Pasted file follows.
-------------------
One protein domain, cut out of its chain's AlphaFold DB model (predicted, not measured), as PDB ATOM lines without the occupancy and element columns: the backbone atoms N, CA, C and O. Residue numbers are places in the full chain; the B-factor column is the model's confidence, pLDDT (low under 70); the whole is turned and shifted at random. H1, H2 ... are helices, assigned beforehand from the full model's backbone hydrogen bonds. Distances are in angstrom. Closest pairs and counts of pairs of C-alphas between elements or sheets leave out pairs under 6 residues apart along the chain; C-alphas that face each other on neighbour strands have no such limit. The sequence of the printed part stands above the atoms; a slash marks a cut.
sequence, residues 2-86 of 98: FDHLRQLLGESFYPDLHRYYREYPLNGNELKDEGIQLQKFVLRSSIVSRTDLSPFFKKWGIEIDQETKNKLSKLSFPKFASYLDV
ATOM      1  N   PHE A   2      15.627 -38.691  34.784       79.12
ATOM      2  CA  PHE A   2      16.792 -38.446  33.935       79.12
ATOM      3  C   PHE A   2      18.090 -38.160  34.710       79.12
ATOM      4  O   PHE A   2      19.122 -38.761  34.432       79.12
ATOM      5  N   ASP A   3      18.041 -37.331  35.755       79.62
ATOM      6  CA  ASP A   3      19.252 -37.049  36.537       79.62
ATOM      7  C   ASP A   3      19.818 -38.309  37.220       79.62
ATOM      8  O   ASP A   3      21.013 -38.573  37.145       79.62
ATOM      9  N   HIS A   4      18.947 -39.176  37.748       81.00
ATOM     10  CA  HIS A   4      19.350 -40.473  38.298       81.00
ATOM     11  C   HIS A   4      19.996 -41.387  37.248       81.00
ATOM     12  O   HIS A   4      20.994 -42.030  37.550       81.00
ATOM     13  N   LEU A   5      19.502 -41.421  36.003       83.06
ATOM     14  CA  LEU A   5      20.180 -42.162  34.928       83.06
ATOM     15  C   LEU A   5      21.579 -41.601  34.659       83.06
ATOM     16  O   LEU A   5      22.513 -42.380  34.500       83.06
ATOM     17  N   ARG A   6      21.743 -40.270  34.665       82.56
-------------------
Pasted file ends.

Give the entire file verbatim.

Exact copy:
One protein domain, cut out of its chain's AlphaFold DB model (predicted, not measured), as PDB ATOM lines without the occupancy and element columns: the backbone atoms N, CA, C and O. Residue numbers are places in the full chain; the B-factor column is the model's confidence, pLDDT (low under 70); the whole is turned and shifted at random. H1, H2 ... are helices, assigned beforehand from the full model's backbone hydrogen bonds. Distances are in angstrom. Closest pairs and counts of pairs of C-alphas between elements or sheets leave out pairs under 6 residues apart along the chain; C-alphas that face each other on neighbour strands have no such limit. The sequence of the printed part stands above the atoms; a slash marks a cut.
sequence, residues 2-86 of 98: FDHLRQLLGESFYPDLHRYYREYPLNGNELKDEGIQLQKFVLRSSIVSRTDLSPFFKKWGIEIDQETKNKLSKLSFPKFASYLDV
ATOM      1  N   PHE A   2      15.627 -38.691  34.784       79.12
ATOM      2  CA  PHE A   2      16.792 -38.446  33.935       79.12
ATOM      3  C   PHE A   2      18.090 -38.160  34.710       79.12
ATOM      4  O   PHE A   2      19.122 -38.761  34.432       79.12
ATOM      5  N   ASP A   3      18.041 -37.331  35.755       79.62
ATOM      6  CA  ASP A   3      19.252 -37.049  36.537       79.62
ATOM      7  C   ASP A   3      19.818 -38.309  37.220       79.62
ATOM      8  O   ASP A   3      21.013 -38.573  37.145       79.62
ATOM      9  N   HIS A   4      18.947 -39.176  37.748       81.00
ATOM     10  CA  HIS A   4      19.350 -40.473  38.298       81.00
ATOM     11  C   HIS A   4      19.996 -41.387  37.248       81.00
ATOM     12  O   HIS A   4      20.994 -42.030  37.550       81.00
ATOM     13  N   LEU A   5      19.502 -41.421  36.003       83.06
ATOM     14  CA  LEU A   5      20.180 -42.162  34.928       83.06
ATOM     15  C   LEU A   5      21.579 -41.601  34.659       83.06
ATOM     16  O   LEU A   5      22.513 -42.380  34.500       83.06
ATOM     17  N   ARG A   6      21.743 -40.270  34.665       82.56